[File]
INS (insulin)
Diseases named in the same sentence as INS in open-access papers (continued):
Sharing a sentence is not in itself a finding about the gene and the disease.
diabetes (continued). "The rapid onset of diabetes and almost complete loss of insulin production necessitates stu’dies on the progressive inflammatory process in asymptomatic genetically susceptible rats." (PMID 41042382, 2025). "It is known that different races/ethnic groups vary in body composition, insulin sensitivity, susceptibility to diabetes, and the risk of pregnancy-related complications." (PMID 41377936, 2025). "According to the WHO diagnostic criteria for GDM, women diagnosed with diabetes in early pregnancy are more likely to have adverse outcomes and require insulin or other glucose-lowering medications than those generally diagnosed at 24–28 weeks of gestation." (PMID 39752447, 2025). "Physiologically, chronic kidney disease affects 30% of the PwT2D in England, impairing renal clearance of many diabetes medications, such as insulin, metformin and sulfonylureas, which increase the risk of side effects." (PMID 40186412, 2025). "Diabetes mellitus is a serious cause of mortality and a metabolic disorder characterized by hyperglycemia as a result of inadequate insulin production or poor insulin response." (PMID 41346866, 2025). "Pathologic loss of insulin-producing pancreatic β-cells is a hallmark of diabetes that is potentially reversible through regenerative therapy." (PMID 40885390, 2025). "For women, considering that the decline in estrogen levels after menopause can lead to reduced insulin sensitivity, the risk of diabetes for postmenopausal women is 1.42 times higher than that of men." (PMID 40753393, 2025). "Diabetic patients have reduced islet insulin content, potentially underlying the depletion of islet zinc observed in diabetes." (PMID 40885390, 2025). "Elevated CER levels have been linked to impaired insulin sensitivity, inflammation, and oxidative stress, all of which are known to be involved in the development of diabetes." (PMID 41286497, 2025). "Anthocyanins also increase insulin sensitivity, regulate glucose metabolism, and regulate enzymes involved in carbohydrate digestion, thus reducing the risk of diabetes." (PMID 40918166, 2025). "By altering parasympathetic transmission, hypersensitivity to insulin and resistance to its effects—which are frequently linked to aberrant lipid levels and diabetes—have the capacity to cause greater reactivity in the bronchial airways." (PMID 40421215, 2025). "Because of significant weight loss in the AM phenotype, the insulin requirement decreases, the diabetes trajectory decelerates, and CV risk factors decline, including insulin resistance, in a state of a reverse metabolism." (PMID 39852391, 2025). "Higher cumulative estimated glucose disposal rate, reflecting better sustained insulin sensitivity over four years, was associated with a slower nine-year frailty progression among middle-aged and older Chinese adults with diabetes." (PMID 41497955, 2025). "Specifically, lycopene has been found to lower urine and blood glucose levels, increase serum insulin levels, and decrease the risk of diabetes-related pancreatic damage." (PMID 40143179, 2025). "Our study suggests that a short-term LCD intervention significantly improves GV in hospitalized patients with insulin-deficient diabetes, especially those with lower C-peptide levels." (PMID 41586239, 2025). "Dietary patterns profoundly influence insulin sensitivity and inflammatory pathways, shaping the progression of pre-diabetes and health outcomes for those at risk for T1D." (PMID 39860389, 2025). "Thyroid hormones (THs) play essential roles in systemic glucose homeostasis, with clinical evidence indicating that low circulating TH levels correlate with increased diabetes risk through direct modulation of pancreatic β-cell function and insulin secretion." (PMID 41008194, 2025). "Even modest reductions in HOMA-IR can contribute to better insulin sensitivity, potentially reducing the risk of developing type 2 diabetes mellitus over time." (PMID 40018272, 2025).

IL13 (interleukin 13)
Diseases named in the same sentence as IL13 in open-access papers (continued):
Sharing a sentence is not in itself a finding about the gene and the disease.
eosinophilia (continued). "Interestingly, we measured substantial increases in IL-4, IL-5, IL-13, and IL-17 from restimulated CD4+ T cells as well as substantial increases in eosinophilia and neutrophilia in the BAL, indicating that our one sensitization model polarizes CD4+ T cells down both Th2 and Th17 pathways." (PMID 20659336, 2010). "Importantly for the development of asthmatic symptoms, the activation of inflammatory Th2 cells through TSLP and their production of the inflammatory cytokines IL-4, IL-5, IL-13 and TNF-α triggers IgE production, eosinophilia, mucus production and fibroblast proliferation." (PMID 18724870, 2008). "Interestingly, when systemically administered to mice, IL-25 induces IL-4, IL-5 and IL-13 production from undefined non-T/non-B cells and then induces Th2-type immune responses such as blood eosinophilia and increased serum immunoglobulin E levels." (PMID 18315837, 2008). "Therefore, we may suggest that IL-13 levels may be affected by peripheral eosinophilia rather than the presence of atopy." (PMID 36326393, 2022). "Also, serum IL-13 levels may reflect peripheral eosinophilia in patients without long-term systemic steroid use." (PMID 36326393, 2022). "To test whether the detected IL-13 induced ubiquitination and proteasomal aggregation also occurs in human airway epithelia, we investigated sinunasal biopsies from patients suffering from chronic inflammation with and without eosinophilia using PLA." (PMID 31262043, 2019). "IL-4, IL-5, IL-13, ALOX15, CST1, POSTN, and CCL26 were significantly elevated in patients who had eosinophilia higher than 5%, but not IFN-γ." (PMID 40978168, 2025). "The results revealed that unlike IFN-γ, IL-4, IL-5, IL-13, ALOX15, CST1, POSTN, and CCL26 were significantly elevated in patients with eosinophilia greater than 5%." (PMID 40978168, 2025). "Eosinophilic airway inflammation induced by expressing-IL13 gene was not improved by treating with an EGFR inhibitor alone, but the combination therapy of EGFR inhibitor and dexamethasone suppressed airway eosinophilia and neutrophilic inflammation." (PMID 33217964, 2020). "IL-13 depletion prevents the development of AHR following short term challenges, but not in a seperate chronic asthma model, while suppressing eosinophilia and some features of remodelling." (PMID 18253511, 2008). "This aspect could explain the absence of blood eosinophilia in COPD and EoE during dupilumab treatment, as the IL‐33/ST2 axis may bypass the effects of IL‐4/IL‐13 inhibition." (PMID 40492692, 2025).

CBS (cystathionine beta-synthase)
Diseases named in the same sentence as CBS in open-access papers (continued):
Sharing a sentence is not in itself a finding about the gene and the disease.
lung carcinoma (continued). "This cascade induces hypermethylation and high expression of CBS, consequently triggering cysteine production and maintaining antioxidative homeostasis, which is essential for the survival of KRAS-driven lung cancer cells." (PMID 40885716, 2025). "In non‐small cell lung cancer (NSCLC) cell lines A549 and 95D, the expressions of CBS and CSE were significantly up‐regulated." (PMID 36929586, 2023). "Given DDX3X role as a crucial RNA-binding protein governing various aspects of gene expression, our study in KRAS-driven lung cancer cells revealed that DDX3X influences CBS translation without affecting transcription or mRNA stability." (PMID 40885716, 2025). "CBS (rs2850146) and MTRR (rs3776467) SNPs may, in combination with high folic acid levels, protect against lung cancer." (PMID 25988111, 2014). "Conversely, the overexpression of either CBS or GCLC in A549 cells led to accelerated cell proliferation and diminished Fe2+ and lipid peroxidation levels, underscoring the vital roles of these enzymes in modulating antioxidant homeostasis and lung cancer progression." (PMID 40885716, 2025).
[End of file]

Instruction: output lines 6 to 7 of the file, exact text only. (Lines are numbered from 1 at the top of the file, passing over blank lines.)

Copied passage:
Diseases named in the same sentence as IL13 in open-access papers (continued):
Sharing a sentence is not in itself a finding about the gene and the disease.